I stopped into my local vitamin shop the other day, and the flax seed and egg white protein powder prompted a comment from the cashier. "What do you do with all that?", he asked. We fell into a conversation about diet and nutrition and so on. He mentioned that he'd been having a hard time losing twenty pounds and when I asked him to describe his nutritional regime, he said that he eats lots of frozen, pre-made meals. And we're not talking about the better-quality, healthy food store type meals that do tend to be more on the nutritious side. No. This poor guy's eating the type you get in the regular grocery store, laden with sodium, hydrogenated oils and God knows what else!
I tried to conceal my true feelings about eating those things (I was so surprised to hear that from someone working in a health food shop!) and asked why he chose to eat that way. Simple. It's cheap. He said he didn't have the budget to shop at any of the upscale health food stores, so instead, he spends $3 -4 per meal stocking up on frozen, pre-made, things-that-used-to-be-food foods!
Now, I realize that most people probably don't have the finances to go to a mega health food shop and spend without consequence. However, speaking from personal experience, I can say that eating healthy on a budget is not only possible, but quite easy.
Even as a broke college student, I still kept on top of eating my veg, fruit, protein and so on. It all comes back to the same thing- one needs to decide what the priority is and budget accordingly. I've always felt that nutrition is simply not the area to scrimp and pinch on.
Of course, it gets even more challenging if we're talking about a family on a tight budget versus a single college student (the latter of which could possibly just cut down on buying clothing, for example), but it's still doable.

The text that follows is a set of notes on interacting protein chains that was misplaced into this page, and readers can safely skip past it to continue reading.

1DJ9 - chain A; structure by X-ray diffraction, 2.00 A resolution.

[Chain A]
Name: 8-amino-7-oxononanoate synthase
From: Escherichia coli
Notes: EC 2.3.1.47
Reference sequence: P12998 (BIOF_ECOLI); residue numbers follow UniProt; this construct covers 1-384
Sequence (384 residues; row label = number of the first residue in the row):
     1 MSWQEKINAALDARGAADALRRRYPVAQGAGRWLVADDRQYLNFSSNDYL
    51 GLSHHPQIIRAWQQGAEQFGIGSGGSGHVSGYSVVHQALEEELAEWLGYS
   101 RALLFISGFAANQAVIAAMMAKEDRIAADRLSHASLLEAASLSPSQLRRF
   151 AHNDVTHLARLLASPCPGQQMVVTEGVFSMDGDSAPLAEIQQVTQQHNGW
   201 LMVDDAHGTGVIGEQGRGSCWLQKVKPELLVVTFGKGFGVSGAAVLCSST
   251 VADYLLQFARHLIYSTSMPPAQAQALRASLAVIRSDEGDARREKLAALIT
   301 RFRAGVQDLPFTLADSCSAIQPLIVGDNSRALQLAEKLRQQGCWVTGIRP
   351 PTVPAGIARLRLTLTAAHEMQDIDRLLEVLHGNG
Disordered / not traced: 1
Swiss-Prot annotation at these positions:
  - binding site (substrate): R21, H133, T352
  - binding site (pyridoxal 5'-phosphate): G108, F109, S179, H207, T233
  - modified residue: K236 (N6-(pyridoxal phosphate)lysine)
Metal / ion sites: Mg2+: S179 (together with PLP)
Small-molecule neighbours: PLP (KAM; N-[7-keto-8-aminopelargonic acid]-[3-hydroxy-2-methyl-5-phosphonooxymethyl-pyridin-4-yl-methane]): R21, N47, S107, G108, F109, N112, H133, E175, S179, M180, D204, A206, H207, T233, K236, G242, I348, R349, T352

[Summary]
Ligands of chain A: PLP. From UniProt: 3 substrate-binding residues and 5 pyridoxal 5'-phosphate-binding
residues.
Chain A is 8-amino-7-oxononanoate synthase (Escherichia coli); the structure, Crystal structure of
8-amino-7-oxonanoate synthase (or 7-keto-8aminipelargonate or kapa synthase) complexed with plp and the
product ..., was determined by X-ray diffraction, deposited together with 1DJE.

-Use the grocery store flyers that are mailed each week to see which fruits, veg and meats are on sale that week and stock up. You can always buy extra fruit and freeze it to use in smoothies, for example. You can also freeze meat, fish and poultry for use the following week or so. Since the sale items change, this tip will help you to keep your fruit and veg choices varied.
-If buying organic is just too pricey, don't let that be a reason to entirely skip buying produce. Non-organic, conventional (but at least fresh) produce is still favorable to canned or ultra-processed food.
– Buy in bulk when appropriate. Choosing your raw walnuts from the bin, for example, saves as you don't pay for packaging and so on.
-Use your leftovers. Perhaps you'll prepare a roast chicken with veg for your family for dinner one night. Turn what's left into a chicken stew for the next day's lunch. Send the kids (and yourself and spouse!) to school/work with the last night's dinner for lunch. *Bringing lunch from home saves a TON of money!*
-Try making things at home instead of buying 'kits'. For example, rather than paying $5 for a bag of spinach with a packet of dressing, a packet of dried cranberries and a packet of dressing inside, buy those items separately and save again.
-Grow your own fruits and veg. While I realize this may sound like a stretch as many (or most, perhaps) don't have time to garden, but if it's remotely possible, here's yet another way to save. Get the kids involved, too! Seeing the fruits (excuse the pun) of their labor grown may encourage them to eat more produce as well. Even if there's no space for a garden, perhaps a small window box where you can grow fresh herbs and spices in order to jazz up your meals would be an option.
Happy, healthy eating!